Representative image. Source: Shutterstock
India-Taiwan ties seem to be in a honeymoon phase now. According to recent news reports, the two governments are finalising a semiconductor manufacturing agreement worth billions of dollars. This bilateral co-operation would encourage semiconductor giants such as the Taiwan Semiconductor Manufacturing Corporation (TSMC) and other players to diversify their production beyond their geographical location.
India, a captive market and a potential supplier, can help itself rejig similar manufacturing units, and partake in the global production chain. However, given the evolving geopolitics in the Indo-Pacific, India’s ties with Taiwan cannot be insulated from some eye-rolling from China.
From smart phones to high-performance computing, and from automobiles to digital consumer electronics, semiconductors are the backbone of modern day life. Thanks to the United States-China trade war since 2017, followed by COVID-19 pandemic for the last 18 months, the shortage has had a ripple effect across high-tech manufacturing industries.
In India, auto majors such as Maruti have their productions slumped because of supply shortage. With few global players in the US, Japan, South Korea, and Taiwan, the supply disruption has created serious concerns to other economies to re-strategize policies for self-sufficiency, and not to be caught off guard again.
India, and China — both net importers of semiconductors — have been reeling under such problems. Nevertheless, China has made it a national strategy for ‘technological independence’, and develop its own semiconductor industry spending billions of dollars, more so since the trade war with the US.
India’s China Conundrum
When it comes to semiconductors, India is a net importer. In 2020, India imported approximately 40 percent of the total electronics from China, ever after a serious tension at the border in Ladakh in mid-June. In fact, China is India’s largest trading partner.
Although India has a niche capability in chip designs, its role in the global semiconductor supply chain is unnoticeable. The uncertainty of increasing border tensions and an aggressive China in South Asia can be a destabilising factor for India’s economy in the long run. Unless India diversifies its dependence of these crucial products, it would be disastrous not only on the economic front, but also in other strategic sectors. Therefore, engaging with Taiwanese semiconductor firms is a welcome move.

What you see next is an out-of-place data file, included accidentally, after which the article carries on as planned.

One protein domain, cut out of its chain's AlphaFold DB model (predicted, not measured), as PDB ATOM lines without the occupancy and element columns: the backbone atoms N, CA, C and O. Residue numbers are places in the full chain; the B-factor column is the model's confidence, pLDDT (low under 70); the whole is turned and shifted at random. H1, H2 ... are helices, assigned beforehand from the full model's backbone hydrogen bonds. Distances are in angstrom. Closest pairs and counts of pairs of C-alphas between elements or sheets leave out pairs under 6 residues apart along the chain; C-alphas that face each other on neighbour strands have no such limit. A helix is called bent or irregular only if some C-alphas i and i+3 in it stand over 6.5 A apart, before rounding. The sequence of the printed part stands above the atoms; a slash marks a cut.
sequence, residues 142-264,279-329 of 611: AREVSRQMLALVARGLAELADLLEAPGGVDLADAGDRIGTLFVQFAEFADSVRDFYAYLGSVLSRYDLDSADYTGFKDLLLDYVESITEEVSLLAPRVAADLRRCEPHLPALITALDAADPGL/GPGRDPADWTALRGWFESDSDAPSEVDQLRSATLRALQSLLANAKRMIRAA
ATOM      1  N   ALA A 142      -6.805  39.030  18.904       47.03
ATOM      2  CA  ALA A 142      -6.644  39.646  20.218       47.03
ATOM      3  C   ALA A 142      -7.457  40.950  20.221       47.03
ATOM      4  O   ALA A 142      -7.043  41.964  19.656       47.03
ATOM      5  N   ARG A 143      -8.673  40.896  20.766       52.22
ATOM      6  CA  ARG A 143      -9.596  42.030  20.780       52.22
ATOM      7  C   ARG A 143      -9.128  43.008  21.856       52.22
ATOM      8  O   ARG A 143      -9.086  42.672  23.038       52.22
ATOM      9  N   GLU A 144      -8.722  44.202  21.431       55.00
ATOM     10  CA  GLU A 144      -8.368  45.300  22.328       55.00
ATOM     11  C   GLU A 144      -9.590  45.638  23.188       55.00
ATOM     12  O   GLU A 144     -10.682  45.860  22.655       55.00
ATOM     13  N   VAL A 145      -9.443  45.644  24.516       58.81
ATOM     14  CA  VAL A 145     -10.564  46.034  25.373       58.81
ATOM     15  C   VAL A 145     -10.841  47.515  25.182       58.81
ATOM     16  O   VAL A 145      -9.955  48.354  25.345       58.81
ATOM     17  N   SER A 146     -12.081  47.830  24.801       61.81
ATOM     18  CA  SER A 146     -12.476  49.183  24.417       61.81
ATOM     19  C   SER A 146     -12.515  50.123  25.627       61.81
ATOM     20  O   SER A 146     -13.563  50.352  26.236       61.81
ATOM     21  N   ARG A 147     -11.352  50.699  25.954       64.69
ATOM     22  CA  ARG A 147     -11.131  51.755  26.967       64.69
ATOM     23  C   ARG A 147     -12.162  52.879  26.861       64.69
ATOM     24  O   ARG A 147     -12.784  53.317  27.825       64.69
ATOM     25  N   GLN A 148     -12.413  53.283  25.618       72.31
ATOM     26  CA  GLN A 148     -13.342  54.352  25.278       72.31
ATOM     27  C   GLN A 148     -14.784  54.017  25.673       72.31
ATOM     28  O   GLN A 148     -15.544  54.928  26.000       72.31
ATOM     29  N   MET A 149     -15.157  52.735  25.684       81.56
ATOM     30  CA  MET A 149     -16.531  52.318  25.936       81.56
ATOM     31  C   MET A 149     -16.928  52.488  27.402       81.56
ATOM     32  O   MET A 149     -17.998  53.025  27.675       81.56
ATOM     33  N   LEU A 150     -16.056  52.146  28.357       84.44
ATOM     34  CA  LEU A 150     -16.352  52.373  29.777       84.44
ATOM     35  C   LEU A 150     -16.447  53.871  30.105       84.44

The TSMC, one of the world’s largest semiconductor manufacturer, investing together with Indian partners would help India harness its resources and capabilities to become self-sufficient, if not a net exporter.
However, India’s tango with Taiwan could be disconcerting China, which regards the Taiwan as one of its ‘own provinces’, even when it has a separate self-ruling political system since its formation. Moreover, India’s ‘One-China Policy’ does make New Delhi cautious as to not make it a big announcement giving due regards for Beijing’s concerns.
Since Taiwan is an emotional issue for China’s ruling Chinese Communist Party, and more so under President Xi Jinping, de-hyphenating economic and political engagements become difficult. In fact, New Delhi will be treading a thin line so as to not invite Beijing’s wrath.
Additionally, India is one of the 18 countries that is included under Taiwan’s New Southbound Policy (xin nanxiang zhengce), so the mandate of bilateral ties more are economic and cultural than political. In fact, Taipei and New Delhi’s bilateral co-operation in the education sector, especially the joint programmes in science and technology, fellowships to study, research and work in Taiwan, is laudable.
Changing Geopolitical Realities
With the new regional arrangements in the form of the Quad, and now AUKUS, the Indo-Pacific is a new theatre of power games. Although the Quad has taken cognisance of the possible scenario, multi-layered co-operation not only becomes a premium among the partners but also among competitors — not just in strategic domains but in global commons too.
The ‘peaceful’ rise of China hypothesis is doubted by these countries and more so by its neighbours. Taiwan, though not a member of these arrangements, could be at the centre of the storm of these geopolitical realities. Some analyses indicate that China can enrich its semiconductor capability by a hostile takeover of the island. It is also likely such instances could result in global disruption, and sabotage.
However, that should not matter in India’s push for developing a semiconductor industry. If India wants to succeed in inking the deal with the TSMC, then the homework is yet to begin. Industries such as these require a well-incubated ecosystem. India needs to have hi-tech campuses and firms like the ones in Hsinchu, Taiwan’s Silicon Valley, which can help India have a competitive advantage. ‘Jugaad’ will not help.
Bhim Subba teaches political science at the University of Hyderabad, and is a visiting researcher at the Institute of Chinese Studies, New Delhi. Views are personal and do not represent the stand of this publication.